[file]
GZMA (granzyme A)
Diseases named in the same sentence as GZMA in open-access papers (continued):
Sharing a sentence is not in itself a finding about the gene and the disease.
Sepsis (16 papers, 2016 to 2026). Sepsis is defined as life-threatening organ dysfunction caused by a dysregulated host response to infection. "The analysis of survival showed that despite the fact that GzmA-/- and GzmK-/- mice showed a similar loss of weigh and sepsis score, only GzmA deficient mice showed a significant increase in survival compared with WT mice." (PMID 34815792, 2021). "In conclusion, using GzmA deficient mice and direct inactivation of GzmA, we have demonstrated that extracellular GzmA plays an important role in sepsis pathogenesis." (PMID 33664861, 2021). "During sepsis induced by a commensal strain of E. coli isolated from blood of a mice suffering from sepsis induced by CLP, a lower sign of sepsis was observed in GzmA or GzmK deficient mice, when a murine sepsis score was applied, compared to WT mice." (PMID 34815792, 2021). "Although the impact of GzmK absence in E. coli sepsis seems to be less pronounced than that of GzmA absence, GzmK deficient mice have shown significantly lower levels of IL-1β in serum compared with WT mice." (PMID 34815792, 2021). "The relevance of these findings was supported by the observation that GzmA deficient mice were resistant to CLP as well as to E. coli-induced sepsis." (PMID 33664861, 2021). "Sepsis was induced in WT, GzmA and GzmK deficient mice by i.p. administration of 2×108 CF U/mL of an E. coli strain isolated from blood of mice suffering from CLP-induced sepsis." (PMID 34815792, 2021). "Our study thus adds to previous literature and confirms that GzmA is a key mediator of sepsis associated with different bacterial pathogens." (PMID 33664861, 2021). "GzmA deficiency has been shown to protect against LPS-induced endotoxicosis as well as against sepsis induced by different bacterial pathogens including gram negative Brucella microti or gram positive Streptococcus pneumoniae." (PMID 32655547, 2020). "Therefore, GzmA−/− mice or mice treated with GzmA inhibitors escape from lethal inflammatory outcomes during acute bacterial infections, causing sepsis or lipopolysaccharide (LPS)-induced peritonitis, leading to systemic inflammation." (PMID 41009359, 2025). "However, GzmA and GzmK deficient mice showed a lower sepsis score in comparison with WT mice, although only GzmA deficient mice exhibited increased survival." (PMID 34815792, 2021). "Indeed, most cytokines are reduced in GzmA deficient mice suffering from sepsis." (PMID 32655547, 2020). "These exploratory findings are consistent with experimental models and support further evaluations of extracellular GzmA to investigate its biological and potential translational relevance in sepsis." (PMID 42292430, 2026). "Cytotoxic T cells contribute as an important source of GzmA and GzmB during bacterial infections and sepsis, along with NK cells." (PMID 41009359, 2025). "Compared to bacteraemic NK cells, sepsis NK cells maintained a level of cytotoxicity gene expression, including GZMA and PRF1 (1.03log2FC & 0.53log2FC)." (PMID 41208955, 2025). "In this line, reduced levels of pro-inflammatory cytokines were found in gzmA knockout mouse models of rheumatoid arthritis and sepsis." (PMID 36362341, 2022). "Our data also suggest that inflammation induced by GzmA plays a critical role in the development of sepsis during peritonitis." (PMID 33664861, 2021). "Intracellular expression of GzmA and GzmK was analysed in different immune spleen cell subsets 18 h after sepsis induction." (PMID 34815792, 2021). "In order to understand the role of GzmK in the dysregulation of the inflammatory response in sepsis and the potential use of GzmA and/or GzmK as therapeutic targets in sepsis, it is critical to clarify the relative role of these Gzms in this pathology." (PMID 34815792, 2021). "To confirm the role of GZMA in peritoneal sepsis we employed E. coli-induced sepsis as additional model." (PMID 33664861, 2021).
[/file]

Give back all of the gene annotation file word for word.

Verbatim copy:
GZMA (granzyme A)
Diseases named in the same sentence as GZMA in open-access papers (continued):
Sharing a sentence is not in itself a finding about the gene and the disease.
Sepsis (16 papers, 2016 to 2026). Sepsis is defined as life-threatening organ dysfunction caused by a dysregulated host response to infection. "The analysis of survival showed that despite the fact that GzmA-/- and GzmK-/- mice showed a similar loss of weigh and sepsis score, only GzmA deficient mice showed a significant increase in survival compared with WT mice." (PMID 34815792, 2021). "In conclusion, using GzmA deficient mice and direct inactivation of GzmA, we have demonstrated that extracellular GzmA plays an important role in sepsis pathogenesis." (PMID 33664861, 2021). "During sepsis induced by a commensal strain of E. coli isolated from blood of a mice suffering from sepsis induced by CLP, a lower sign of sepsis was observed in GzmA or GzmK deficient mice, when a murine sepsis score was applied, compared to WT mice." (PMID 34815792, 2021). "Although the impact of GzmK absence in E. coli sepsis seems to be less pronounced than that of GzmA absence, GzmK deficient mice have shown significantly lower levels of IL-1β in serum compared with WT mice." (PMID 34815792, 2021). "The relevance of these findings was supported by the observation that GzmA deficient mice were resistant to CLP as well as to E. coli-induced sepsis." (PMID 33664861, 2021). "Sepsis was induced in WT, GzmA and GzmK deficient mice by i.p. administration of 2×108 CF U/mL of an E. coli strain isolated from blood of mice suffering from CLP-induced sepsis." (PMID 34815792, 2021). "Our study thus adds to previous literature and confirms that GzmA is a key mediator of sepsis associated with different bacterial pathogens." (PMID 33664861, 2021). "GzmA deficiency has been shown to protect against LPS-induced endotoxicosis as well as against sepsis induced by different bacterial pathogens including gram negative Brucella microti or gram positive Streptococcus pneumoniae." (PMID 32655547, 2020). "Therefore, GzmA−/− mice or mice treated with GzmA inhibitors escape from lethal inflammatory outcomes during acute bacterial infections, causing sepsis or lipopolysaccharide (LPS)-induced peritonitis, leading to systemic inflammation." (PMID 41009359, 2025). "However, GzmA and GzmK deficient mice showed a lower sepsis score in comparison with WT mice, although only GzmA deficient mice exhibited increased survival." (PMID 34815792, 2021). "Indeed, most cytokines are reduced in GzmA deficient mice suffering from sepsis." (PMID 32655547, 2020). "These exploratory findings are consistent with experimental models and support further evaluations of extracellular GzmA to investigate its biological and potential translational relevance in sepsis." (PMID 42292430, 2026). "Cytotoxic T cells contribute as an important source of GzmA and GzmB during bacterial infections and sepsis, along with NK cells." (PMID 41009359, 2025). "Compared to bacteraemic NK cells, sepsis NK cells maintained a level of cytotoxicity gene expression, including GZMA and PRF1 (1.03log2FC & 0.53log2FC)." (PMID 41208955, 2025). "In this line, reduced levels of pro-inflammatory cytokines were found in gzmA knockout mouse models of rheumatoid arthritis and sepsis." (PMID 36362341, 2022). "Our data also suggest that inflammation induced by GzmA plays a critical role in the development of sepsis during peritonitis." (PMID 33664861, 2021). "Intracellular expression of GzmA and GzmK was analysed in different immune spleen cell subsets 18 h after sepsis induction." (PMID 34815792, 2021). "In order to understand the role of GzmK in the dysregulation of the inflammatory response in sepsis and the potential use of GzmA and/or GzmK as therapeutic targets in sepsis, it is critical to clarify the relative role of these Gzms in this pathology." (PMID 34815792, 2021). "To confirm the role of GZMA in peritoneal sepsis we employed E. coli-induced sepsis as additional model." (PMID 33664861, 2021).